A beautifully renovated 60-year-old house, a startling black beauty: this contemporary mix of old and new flows together as a single unit.
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Story: Samutcha Viraporn // Photography: Rithirong Chanthongsuk // Design: Design Com-bini
Interior decorator Pauline and nationally known architect Somrit Soonthornrungsi have spent their lives in this mid-city house. Once it had a flooding problem downstairs; that plus termites and general deterioration meant it was continually under repair. At first they thought to build a completely new house, but out of nostalgia and time constraints decided to do a major renovation instead.
“Our daughter grew up here and was upset that we were going to demolish it, so I thought, ‘why not combine old and new?’ The result was a balanced, harmonious creation with a courtyard for breezes to pass through,” said Somrit.
As we look in from the front door the original house is on the right, across an open courtyard with planted walkway, and the second-floor verandah connects to the new house on the left. The old house is of wood and masonry, with mortar stripped to show the traditional brick. Downstairs is Somrit’s small workshop and a bike storage space, with the floor raised higher to avoid flooding from street level. The new section of the house is connected, but quite different because of its steel-frame construction. On the ground floor there is the company office.
The second floor is Pauline and Somrit’s main living area, connecting to the old house through the courtyard. There is a living room on the right before the large indoor kitchen, which retains its original makha wood flooring but was repainted black to match the black synthetic wood of the exterior, for an informal, natural feeling to complement the green view of plants and trees outside the glass walls.
Their daughter’s room, set up like a New York loft apartment, is on the third floor. At two points a mezzanine stairway connects the central porch to the rear verandah, from which you can clearly see the 2 floors of the old house. They all lived in the house during construction of a new, steel-framed gabled roof over the old one, which was finally torn out when construction was finished, leaving the kitchen ceiling to follow the new roof angles.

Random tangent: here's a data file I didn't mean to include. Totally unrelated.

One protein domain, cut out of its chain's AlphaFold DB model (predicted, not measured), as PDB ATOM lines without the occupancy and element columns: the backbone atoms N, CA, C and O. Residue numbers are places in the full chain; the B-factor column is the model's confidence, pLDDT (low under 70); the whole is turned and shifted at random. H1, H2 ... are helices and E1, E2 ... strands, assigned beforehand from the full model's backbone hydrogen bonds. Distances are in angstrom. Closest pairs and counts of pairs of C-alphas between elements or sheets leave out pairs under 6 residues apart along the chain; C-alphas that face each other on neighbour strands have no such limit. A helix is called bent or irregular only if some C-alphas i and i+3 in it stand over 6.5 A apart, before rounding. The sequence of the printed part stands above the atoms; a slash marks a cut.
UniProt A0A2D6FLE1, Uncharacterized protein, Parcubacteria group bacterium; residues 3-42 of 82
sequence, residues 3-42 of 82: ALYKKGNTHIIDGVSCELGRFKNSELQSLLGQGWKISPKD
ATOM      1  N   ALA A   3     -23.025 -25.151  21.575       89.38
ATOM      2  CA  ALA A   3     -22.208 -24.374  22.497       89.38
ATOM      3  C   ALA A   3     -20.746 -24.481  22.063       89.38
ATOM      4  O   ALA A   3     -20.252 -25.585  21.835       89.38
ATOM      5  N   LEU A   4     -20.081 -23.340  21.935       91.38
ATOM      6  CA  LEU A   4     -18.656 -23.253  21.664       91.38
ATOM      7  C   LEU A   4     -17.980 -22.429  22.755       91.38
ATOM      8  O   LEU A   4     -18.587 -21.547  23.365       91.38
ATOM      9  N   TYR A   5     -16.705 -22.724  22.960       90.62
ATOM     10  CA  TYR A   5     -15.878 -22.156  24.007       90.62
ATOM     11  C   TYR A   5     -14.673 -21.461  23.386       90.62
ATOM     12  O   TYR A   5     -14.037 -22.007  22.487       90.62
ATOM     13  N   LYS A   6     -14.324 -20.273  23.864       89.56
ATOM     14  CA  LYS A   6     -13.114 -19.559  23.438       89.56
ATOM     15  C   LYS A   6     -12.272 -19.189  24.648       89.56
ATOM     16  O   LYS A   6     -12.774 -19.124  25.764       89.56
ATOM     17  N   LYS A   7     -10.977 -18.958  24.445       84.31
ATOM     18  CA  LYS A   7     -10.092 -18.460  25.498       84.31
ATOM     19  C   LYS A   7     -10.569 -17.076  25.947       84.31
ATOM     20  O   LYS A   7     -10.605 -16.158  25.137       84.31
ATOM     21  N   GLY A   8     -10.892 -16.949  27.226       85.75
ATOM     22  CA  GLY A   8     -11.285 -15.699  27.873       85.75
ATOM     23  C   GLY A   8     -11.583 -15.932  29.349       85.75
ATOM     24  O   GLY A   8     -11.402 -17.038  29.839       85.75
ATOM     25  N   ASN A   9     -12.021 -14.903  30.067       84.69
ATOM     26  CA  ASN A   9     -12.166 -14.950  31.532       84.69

“The roof is a special black version of Shera’s “U-Slate” line. I’ve loved black since childhood, said Pauline. “When I was a kid I wanted to paint my bedroom black, but my parents wouldn’t let me!” The chic interior design work has black everywhere. The large kitchen is in tribute to both her mother-side relatives and her father, who love to cook. Besides the big kitchen pantry counter being a great place to socialize, it’s also good for informal dining.
Pauline selected furniture and décor in a “mix and match” style controlled by color, some items primarily functional and others reflecting personal style, combining old and new, cheap and expensive.
“It’s comfortable because this really reflects our way of life: the house isn’t built for show,” said Pauline’s father, “and we don’t want to be climbing up and down a lot of stairs in the day. Since coming here we’ve confined business matters to downstairs, and it’s a comfortable walk up to the second floor. The longer we’re here, the more we like it. Looking back, the old house seems stuffy, not a lot of open windows. Our lives changed after the switch.
“At first we thought the courtyard would be too small, but in the end, it worked out great!”
Once light and wind directions were figured in, design principles were applied to open the structure up, and the house clearly became more than brick, cement, wood, and steel, a happy combination of old and new narratives.
Somrit added “It’s impressive. Once the rooms were finished, furniture in, lights and water on, our home came to life anew. It’s a great comfort.”
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